Buy Robyn Kippenberger an atlas, and a history of New Zealand. The chief executive of the RNZSPCA was on The Panel (audio; starts at about 06:15) this afternoon talking about the killing and eating of dogs, as opposed to other critters. Quoth Ms Kippenberger:
I think it’s generally agreed that we have companion animals in European countries, and we don’t eat them. […] I guess that New Zealand is a country that is largely European, and MÄori, and none of us eat our dogs. And we’re also … and that’s the main culture in this country. […] I mean, if you want to eat dog, then go to Viet Nam, or go to China, or indeed, maybe go to Tonga.
In the immortal words of that noted killer and eater of critters, Barry Crump: hang on a minute mate. I have a few questions for Ms Kippenberger. In no particular order:
- Who’s this ‘we’ you’re presuming to speak for, again, and who gave you the right to speak for them?
- Since when was New Zealand a ‘European’ country? It’s in the South Pacific; the same part of the world as Tonga, incidentally.
- Given that MÄori brought dogs with them to Aotearoa for the express purpose of eating them, how exactly is it culturally offensive for MÄori?
- Upon what basis do you define ‘New Zealander’ as excluding Chinese, Viet Namese and Tongan people?
- Why do you presume to go on the radio and talk about matters on which you are clearly not informed (viz: geography, MÄori history, cultural identity and multiculturalism)?
She goes on:
What we’re saying is, it’s culturally insensitive to do it here. Other cultures tell us what is culturally insensitive to do in their countries. I don’t think that it’s anything other than giving people the heads-up that if they live in this country, actually, we don’t like what they’re doing if they do that.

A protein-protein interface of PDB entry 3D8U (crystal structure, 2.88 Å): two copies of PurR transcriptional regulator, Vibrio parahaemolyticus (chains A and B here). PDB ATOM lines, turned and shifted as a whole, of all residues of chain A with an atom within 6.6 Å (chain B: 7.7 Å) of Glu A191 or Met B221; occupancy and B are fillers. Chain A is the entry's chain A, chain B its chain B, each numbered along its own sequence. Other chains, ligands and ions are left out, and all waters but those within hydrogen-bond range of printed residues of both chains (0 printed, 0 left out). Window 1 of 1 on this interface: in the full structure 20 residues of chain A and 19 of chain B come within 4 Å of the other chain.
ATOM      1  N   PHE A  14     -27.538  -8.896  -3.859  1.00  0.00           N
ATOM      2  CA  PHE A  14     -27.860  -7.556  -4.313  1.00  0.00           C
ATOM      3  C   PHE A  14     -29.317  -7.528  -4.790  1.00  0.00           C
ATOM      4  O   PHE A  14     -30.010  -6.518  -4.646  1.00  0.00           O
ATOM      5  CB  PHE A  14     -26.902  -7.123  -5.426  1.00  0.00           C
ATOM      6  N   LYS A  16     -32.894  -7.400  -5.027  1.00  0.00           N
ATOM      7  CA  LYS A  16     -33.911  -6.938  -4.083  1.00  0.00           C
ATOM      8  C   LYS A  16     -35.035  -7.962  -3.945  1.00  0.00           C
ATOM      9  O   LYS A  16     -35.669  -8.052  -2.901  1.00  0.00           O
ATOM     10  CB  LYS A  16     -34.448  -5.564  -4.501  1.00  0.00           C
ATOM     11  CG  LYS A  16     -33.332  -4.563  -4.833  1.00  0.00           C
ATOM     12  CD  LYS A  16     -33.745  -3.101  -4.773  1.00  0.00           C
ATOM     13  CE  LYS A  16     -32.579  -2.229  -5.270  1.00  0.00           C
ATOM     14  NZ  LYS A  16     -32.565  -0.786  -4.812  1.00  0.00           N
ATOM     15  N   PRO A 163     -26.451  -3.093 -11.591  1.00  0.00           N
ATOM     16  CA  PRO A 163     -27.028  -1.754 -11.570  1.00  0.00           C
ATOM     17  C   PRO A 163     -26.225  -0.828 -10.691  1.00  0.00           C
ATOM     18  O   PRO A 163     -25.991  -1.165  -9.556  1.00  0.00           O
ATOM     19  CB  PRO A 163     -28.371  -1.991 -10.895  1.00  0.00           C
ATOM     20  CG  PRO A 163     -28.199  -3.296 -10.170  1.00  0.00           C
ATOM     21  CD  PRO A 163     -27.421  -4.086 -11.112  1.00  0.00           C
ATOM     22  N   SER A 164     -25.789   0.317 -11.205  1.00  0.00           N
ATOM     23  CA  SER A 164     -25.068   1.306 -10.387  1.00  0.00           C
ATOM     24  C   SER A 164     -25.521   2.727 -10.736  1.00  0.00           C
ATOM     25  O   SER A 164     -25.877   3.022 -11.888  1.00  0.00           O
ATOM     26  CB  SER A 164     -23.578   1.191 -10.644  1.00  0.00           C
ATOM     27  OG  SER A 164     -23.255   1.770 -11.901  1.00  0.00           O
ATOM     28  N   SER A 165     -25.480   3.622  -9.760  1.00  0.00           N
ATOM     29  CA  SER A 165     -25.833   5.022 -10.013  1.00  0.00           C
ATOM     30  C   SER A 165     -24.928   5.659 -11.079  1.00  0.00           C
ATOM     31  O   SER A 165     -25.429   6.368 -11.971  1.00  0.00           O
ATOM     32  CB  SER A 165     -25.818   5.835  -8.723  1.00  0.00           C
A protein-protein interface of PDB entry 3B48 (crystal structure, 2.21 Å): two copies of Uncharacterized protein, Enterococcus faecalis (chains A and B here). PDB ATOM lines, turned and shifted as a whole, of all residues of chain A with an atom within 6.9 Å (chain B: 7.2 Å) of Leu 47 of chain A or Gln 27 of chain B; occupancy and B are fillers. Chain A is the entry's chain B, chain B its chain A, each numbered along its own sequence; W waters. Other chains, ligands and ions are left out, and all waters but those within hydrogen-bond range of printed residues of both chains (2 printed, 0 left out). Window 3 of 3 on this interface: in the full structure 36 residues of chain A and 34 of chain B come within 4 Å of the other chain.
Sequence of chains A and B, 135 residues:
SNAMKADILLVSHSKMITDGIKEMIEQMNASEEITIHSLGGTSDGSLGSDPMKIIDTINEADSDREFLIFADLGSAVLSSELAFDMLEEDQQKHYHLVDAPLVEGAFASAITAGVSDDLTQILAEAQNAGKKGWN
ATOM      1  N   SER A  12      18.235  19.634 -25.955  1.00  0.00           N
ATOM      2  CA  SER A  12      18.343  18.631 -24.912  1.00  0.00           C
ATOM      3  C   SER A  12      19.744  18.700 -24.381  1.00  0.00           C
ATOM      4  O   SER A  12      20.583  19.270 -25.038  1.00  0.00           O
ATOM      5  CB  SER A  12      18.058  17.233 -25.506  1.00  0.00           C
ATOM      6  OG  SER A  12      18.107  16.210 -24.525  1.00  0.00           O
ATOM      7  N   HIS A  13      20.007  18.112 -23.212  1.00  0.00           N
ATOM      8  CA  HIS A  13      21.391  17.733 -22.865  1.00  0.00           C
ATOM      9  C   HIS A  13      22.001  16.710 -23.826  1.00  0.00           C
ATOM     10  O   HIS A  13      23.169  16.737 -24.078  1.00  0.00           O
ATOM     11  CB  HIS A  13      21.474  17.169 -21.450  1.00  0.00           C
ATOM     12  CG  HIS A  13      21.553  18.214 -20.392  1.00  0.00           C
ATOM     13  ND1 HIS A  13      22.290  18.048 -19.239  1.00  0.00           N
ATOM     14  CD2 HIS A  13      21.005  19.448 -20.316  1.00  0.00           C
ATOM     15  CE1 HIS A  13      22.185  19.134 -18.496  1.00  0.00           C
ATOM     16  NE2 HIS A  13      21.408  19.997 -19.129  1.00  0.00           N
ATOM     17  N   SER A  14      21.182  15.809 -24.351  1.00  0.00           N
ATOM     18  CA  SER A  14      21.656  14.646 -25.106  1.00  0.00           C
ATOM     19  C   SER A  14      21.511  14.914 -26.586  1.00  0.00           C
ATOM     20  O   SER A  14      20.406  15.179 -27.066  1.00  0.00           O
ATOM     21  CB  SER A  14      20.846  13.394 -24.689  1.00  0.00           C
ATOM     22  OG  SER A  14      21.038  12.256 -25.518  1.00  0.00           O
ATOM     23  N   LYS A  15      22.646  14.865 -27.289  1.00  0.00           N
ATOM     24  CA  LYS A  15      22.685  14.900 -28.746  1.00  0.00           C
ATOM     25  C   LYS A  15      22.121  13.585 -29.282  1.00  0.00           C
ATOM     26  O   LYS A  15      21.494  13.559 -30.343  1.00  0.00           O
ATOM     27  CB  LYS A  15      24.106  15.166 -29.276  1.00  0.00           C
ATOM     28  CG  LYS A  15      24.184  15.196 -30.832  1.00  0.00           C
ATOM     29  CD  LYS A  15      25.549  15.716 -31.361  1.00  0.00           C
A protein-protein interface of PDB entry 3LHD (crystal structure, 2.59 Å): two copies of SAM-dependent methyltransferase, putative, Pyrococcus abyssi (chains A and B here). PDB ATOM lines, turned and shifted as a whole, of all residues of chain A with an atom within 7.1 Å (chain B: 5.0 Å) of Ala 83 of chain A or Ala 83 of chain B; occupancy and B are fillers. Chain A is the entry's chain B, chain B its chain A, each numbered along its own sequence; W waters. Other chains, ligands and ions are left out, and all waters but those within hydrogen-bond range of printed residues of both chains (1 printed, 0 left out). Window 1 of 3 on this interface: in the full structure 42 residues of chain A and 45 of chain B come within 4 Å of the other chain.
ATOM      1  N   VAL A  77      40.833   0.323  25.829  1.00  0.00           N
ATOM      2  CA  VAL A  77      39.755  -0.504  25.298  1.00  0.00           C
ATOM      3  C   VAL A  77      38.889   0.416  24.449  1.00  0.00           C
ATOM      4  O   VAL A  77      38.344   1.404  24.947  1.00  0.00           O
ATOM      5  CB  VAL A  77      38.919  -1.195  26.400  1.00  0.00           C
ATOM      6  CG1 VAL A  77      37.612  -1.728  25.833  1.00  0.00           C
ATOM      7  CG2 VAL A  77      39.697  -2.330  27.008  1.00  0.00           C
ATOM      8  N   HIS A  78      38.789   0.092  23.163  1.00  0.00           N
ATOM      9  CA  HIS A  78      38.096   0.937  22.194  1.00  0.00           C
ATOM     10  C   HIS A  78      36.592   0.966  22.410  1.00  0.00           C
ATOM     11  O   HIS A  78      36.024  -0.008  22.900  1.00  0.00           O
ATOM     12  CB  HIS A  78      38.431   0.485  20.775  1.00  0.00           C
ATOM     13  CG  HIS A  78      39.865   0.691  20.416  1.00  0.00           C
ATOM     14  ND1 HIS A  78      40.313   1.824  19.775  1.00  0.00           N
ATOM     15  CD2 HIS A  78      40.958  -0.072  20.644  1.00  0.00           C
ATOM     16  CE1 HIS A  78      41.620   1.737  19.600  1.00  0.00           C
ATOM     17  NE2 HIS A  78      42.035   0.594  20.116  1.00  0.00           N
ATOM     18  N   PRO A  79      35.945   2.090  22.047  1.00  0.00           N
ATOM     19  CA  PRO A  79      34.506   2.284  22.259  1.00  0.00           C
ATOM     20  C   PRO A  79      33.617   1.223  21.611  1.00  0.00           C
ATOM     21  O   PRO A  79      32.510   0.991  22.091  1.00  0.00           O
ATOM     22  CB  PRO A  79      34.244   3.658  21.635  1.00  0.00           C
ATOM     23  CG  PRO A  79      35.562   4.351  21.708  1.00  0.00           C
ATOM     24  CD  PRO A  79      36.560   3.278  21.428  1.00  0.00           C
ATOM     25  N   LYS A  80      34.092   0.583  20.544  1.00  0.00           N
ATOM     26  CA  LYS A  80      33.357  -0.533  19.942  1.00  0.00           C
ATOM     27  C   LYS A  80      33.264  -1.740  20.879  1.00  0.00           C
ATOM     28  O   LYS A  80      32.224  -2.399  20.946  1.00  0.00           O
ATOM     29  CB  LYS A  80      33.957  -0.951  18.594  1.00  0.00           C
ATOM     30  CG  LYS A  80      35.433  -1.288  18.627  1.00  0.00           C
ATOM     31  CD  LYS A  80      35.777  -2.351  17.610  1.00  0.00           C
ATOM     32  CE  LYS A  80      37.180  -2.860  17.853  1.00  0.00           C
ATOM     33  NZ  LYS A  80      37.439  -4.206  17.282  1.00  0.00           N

The underlying discourse here is something along the lines of:
The whole world is PC and everyone gets to have their meddling way, telling us what we can and can’t do, so us whitebread suburban honkey hand-wringers are going to take this chance to draw a line in the sand, to the north of Asians and Islanders, and to the south of MÄori (but not MÄori as they actually are; but only as we feel like we are supposed to think of them, as rather like us, only brown).
(My words, not hers).
Yes, many New Zealanders object to the killing and eating of pets, particularly dogs. But liberal, multicultural society is quite capable of handling these differences internally. The SPCA is not an agency of cultural arbitration; as Ms Kippenberger has so aptly demonstrated, it is not equipped to be such an agency. Even the CEO doesn’t have the skills or inclination to come up with any better argument than assimilative monoculturalism, and can’t even get the most basic facts and logic of that feeble and reactionary argument right. Its mandate should be limited to those things it knows about – advocating against cruelty to animals while they’re alive, for example. There’s no argument here that the animal was treated cruelly, so the SPCA has no business being involved.
Animal rights and welfare activists should be likewise angered by this. Ms Kippenberger, who ought to be a champion of your cause, has demonstrated that it is led by fools whose attitude to cultural difference is ‘go back to the Islands’.